Not only does document management software create templates to save you from formatting and reformatting the same types of documents over again and over again, it can create an unlimited number of documents from information that is entered just once— often from a simple client questionnaire—so it’s an important legal tool for reducing errors from manual typing. Additionally, the right automation software can create first drafts of long, highly complex documents such as legal trusts in a small fraction of the time it would take you to produce them manually.

 

Key 4: Choose Practice Management That Takes Full Advantage of Your Mobility Options

It probably goes without saying that you’re using a smartphone and at least one other mobile device such as a tablet. But as these devices are now just part of our personal and professional lives, and the options for boosting your productivity keep increasing at surprising rates. The most advanced practice management programs now allow you to remotely access practically anything on your office server, or in the cloud (e.g., matter information, documents, calendars, notes, tasks, etc.) without having to get in touch with someone back at the office to send them to you. And if you’re worried about security, don’t be. Nothing is stored on your smartphone or tablet, so nothing is accessible without a secure password unique to you.

 

Key 5: Consider the Idea of a Paperless Office

It’s scary, admittedly. But when you consider that everything you do on paper can be better, faster, and more efficiently managed electronically, it’s the old-style way that’s really frightening.

We know the objections: Computers go out, power goes off, and all those hackers . . . however, the solutions (back-up power, off-site data storage, firewalls, etc.) far outweigh the objections.

 

Key 6: Don’t Let Short-Term Costs Get in the Way of Long-Term Productivity and Profits

It’s estimated that up to 40 percent of small law firms don’t use practice management software.

Why? Most often cited is a concern about cost, which is entirely understandable until you consider that the right practice management program can save you as much as 40 percent of the time you presently waste doing manual menial tasks. That’s 40 percent of your time that could be used taking on more cases and clients, or even getting home in time to tuck the kids into bed every once in a while.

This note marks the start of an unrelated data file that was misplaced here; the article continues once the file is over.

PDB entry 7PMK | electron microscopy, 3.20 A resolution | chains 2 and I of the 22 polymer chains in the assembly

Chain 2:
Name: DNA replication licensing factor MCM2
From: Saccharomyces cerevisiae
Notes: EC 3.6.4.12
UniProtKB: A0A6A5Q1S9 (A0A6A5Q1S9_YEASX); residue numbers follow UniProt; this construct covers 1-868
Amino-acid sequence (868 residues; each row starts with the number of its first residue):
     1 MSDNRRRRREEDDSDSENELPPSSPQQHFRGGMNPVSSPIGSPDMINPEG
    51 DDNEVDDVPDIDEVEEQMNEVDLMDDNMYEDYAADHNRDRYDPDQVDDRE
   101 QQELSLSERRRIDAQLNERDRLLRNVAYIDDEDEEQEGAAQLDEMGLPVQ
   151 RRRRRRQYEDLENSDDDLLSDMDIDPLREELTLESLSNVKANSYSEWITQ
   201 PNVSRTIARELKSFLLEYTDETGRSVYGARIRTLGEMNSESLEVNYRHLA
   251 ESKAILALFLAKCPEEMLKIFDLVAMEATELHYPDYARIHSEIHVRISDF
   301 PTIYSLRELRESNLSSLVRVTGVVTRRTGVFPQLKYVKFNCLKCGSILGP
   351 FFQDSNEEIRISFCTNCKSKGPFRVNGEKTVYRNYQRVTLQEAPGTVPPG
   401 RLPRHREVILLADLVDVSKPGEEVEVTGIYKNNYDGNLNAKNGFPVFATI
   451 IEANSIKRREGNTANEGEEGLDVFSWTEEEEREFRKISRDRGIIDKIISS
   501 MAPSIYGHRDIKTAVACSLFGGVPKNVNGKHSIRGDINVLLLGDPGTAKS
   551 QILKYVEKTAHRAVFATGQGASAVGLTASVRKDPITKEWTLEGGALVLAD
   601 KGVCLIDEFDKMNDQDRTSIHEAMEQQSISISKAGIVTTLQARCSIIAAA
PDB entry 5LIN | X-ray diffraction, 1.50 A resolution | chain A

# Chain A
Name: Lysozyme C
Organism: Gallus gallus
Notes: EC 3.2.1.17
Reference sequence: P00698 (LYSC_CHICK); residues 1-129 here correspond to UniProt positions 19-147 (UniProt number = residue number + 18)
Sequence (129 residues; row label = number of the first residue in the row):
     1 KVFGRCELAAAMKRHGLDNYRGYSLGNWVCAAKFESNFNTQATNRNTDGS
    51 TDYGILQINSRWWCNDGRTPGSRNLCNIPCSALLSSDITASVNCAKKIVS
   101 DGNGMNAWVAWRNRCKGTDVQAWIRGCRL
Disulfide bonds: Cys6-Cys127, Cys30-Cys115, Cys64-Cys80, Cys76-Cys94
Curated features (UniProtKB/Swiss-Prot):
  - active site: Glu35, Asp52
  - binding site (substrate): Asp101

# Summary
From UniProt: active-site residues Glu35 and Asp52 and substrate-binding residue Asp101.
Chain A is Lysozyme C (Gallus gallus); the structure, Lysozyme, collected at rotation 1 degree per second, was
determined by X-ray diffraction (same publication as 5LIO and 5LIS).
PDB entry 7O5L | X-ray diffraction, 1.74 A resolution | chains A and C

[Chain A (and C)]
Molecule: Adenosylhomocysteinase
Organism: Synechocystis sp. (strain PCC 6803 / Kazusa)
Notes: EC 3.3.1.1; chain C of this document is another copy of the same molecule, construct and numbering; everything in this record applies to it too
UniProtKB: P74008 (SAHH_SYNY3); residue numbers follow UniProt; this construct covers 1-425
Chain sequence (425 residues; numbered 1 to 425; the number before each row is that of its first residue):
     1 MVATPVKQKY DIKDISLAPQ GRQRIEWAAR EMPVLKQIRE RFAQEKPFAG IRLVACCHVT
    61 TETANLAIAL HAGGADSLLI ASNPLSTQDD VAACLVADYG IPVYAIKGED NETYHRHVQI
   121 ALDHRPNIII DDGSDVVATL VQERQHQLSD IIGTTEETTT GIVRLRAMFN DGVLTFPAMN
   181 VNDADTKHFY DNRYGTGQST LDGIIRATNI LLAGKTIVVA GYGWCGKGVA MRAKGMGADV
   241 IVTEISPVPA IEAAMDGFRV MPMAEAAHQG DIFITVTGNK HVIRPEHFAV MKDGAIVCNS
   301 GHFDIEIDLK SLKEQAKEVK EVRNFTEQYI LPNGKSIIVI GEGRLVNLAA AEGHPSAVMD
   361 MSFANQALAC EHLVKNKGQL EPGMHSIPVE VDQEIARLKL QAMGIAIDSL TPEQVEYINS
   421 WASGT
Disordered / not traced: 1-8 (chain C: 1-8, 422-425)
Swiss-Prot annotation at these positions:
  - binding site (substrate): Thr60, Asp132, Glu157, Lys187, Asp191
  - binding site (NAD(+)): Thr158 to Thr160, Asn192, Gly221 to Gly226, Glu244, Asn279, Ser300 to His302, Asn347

Key 7: Choose Practice Management That Works the Way You Do, and Test It Before You Invest

They may all be designed to do the same thing—they may all even sound pretty much the same—but there can be enormous differences between programs designed to perform the exact same function. Don’t give up. There’s at least one practice management program that will feel comfortable for the way you work.

 

Key 8: Join the Productivity Track

Look around your firm. Everywhere are people handling tedious, technical tasks—another opportunity for bringing technology to the rescue.

Accounting, for instance. There are probably dozens of financial management programs out there created specifically for law firms. And whatever your demands, chances are, you’re going to find at least one that meets those demands. Still creating financial reports manually? Definitely a job handled faster, more efficiently, and more accurately with the right tool.

It’s time to put productivity on the top of your docket. The fact is the possibilities for improving productivity in your firm are everywhere you look. It really doesn’t matter whether you’re a solo practice or have dozens of lawyers and support personnel on staff. Your time is valuable, and the best way to prove it is by conducting your own productivity audit.